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Chinese Women in Suicide Crisis

Asia: Rural females in China kill themselves at an extremely high rate. Access to pesticide cited.


SUXIAO, China — For Yu Weiqun, marriage meant eight years of long days in the family wheat field and nights of cooking and cleaning. Her husband, often jobless, still complained she didn't do enough.

The breaking point came in October, when Yu found he had borrowed the equivalent of three years' pay without telling her. She struck back the only way she knew how--by drinking paraquat, a deadly pesticide.

"I was desperate. I thought to myself: 'Let me die. See what he can do then,' " says the 34-year-old Yu, who survived after village health workers pumped her stomach.

China has one of the highest suicide rates in the world, with some 290,000 deaths a year. And in contrast to the rest of the world, where men commit most successful suicides, more than half of China's victims are women--most in the countryside.

Chinese farm women kill themselves at a rate higher than almost any other group in the world.

In the most comprehensive study to date, an article published recently in the British medical journal The Lancet estimated 157,000 Chinese women die by suicide every year. The report, based on government statistics from 1995 to 1999, found suicide is the leading cause of death for Chinese under age 35.

China's suicide rate of 21 deaths per 100,000 people annually is above Japan's 18.8 rate and almost double that of the United States.

But the rate among rural Chinese women under 40 years old is 67 per 100,000, said Ji Jianlin, a researcher at Shanghai Medical University. He said they are three times as likely to die by their own hand as men the same age.

One possible reason: pesticide.

Women who live on Chinese farms have ready access to powerful poisons. Unlike Yu, most who attempt suicide by swallowing poison often live too far from medical help to be saved.

Thus, while the rate of Chinese suicide attempts accounted for by women is comparable to that in the United States--three-quarters of all attempts--they succeed in far greater numbers, Ji said.

Another possible factor is the deep-seated Chinese bias that women are worth less than men.

Rural women are still treated as the property of their fathers and husbands. Arranged marriages remain common in many areas, as is the kidnapping of women for sale as wives. Abortions of female fetuses are also widespread.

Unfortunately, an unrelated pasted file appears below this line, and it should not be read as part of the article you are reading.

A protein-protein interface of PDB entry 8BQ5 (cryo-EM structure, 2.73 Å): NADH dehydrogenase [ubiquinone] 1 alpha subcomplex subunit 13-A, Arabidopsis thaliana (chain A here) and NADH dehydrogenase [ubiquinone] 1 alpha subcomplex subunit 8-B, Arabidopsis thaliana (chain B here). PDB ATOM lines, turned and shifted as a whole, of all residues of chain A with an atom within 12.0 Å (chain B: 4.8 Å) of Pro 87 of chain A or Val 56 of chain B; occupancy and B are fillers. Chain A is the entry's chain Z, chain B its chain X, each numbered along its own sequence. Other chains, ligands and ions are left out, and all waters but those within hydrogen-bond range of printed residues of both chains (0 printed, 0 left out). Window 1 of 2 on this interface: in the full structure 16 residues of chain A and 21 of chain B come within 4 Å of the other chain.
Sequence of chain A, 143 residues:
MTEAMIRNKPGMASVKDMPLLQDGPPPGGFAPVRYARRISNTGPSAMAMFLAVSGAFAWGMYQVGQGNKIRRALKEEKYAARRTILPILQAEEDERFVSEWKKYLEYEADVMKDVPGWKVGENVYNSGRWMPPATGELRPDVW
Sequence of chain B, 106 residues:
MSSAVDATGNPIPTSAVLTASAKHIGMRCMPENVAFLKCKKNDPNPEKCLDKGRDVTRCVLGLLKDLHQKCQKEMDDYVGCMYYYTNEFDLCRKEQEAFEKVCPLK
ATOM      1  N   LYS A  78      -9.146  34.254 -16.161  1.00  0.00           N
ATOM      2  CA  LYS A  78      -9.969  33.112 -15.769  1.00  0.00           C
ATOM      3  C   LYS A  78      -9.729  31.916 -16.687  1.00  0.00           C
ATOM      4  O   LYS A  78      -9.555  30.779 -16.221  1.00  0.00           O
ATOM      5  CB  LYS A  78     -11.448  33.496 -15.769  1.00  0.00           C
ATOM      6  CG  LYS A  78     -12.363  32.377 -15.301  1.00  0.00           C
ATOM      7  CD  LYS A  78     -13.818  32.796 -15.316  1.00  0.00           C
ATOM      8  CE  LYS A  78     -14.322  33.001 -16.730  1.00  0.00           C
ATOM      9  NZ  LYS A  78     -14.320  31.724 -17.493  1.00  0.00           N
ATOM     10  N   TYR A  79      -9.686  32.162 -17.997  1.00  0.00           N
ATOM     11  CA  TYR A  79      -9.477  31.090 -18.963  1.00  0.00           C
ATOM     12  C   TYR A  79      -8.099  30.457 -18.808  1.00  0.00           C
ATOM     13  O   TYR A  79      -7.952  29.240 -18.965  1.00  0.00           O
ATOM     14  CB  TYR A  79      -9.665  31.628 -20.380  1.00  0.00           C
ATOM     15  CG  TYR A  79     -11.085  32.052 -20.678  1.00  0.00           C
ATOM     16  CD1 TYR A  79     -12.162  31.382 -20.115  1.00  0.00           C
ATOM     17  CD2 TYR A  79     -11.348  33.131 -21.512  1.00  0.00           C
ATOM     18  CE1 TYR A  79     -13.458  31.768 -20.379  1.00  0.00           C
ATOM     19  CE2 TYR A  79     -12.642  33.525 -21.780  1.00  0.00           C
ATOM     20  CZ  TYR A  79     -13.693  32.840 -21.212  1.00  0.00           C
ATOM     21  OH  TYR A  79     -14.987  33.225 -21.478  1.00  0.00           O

"In rural villages, girls aren't made to feel wanted or loved. They never feel their life is valuable," said Song Liya, editor of China Women's News, a state-run newspaper.

Song said she has written about dozens of suicide attempts over the last five years.

The youngest involved a 15-year-old girl in the central province of Hubei who drank pesticide after her father forced her to drop out of school and started beating her.

The girl, whom Song didn't identify, had to help her mother do all the farm and housework after her father married off her sister to a much older man. She couldn't stand the idea of living like her sister and mother, Song said.

The girl survived the dose of pesticide because her parents rushed her to the village clinic.

"She told me that she had been tired of life for a long time," said Song. "She said life is meaningless."

That suicides are even mentioned in official publications like Song's points to a greater openness in China, where just a decade ago the issue was considered a failure of the socialist system and too shameful to mention.

The Ministry of Health plans to fight suicides by limiting access to pesticides, a step that could halve the number of deaths, said a ministry official who spoke on condition of anonymity.

But experts say rural women need other help, particularly counseling.

When Shanghai opened a suicide hot-line in 1990, half of the 35,000 users in the first seven years were rural women, many calling long-distance, said Ji, the Shanghai researcher.

Suicide attempts should be seen as desperate appeals for help, health workers say.

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